The RTX 6000, a workstation graphics card from NVIDIA based on the Ada GPU architecture, is currently on sale for $7350 US. The Pro driver suite will be used by the NVIDIA RTX 6000 graphics card, which targets the workstation market.
Even if gaming is not meant for it, it may still be done on it because NVIDIA’s drivers are quite adaptable. One might easily become confused by the new card’s naming scheme, but one should keep in mind that the model names for the Ampere generation began with an “A,” whereas those for the Ada generation don’t. Instead of RTX A6000, the card is simply referred to as the RTX 6000.
The GeForce RTX 4090 is outperformed by the NVIDIA RTX 6000 in terms of specifications. At 142, there are just 2 SMs that are disabled and can support up to 18,176 CUDA cores.
The RTX 4090 GPU has 11% fewer cores and SMs than that. However, NVIDIA undoubtedly has room for an even more expensive model that will utilise those 2 remaining SM units. The card has a similar boost frequency of 2.5 GHz and doubles the amount of VRAM (EEC), with 48 GB as opposed to the RTX 4090’s 24 GB. The card does use slower 20 Gbps GDDR6X memory dies as opposed to the gaming graphics card’s 21 Gbps dies.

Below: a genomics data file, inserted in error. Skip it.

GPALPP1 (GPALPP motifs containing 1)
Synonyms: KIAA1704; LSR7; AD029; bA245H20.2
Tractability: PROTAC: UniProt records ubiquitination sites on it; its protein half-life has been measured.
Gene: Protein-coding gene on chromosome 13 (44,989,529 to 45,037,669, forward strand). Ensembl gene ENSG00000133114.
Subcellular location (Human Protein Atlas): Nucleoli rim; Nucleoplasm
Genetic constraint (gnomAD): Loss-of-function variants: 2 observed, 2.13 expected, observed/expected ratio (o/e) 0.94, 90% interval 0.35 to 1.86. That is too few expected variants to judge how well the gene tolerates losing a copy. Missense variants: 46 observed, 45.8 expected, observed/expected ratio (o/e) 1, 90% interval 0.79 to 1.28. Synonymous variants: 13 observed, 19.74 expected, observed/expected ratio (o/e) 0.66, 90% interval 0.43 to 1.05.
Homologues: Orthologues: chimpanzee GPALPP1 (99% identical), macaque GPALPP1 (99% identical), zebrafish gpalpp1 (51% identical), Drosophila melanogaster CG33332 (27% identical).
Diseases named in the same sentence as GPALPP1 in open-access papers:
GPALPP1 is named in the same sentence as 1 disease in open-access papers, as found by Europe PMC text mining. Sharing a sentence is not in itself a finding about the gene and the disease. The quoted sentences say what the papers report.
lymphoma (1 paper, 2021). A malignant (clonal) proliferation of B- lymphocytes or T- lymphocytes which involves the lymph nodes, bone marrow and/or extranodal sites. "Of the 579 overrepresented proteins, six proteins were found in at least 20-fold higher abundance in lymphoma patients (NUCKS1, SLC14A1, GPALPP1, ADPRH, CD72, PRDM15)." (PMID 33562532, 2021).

The NVIDIA RTX 6000 “Ada” graphics card has a performance of 91.1 TFLOPs for FP32, 210.6 TFLOPs for RT, and 1457 TFLOPs for Tensor cores. The RTX 6000 is rated at under 300W, making it quite an efficiency powerhouse compared to the RTX 4090, which needs 450W TBP. However, all of that added power and wonderful workstation features come at a price.
Currently, the CompSource outlet has the NVIDIA RTX 6000 graphics card listed at $8200 US, while ShopBLT has the same model listed for $7350 US. That costs about 4.5 times as much as the RTX 4090 graphics card. It is also about 50% to 60% more expensive than the A6000, which was sold for $4500 to $5,000 US.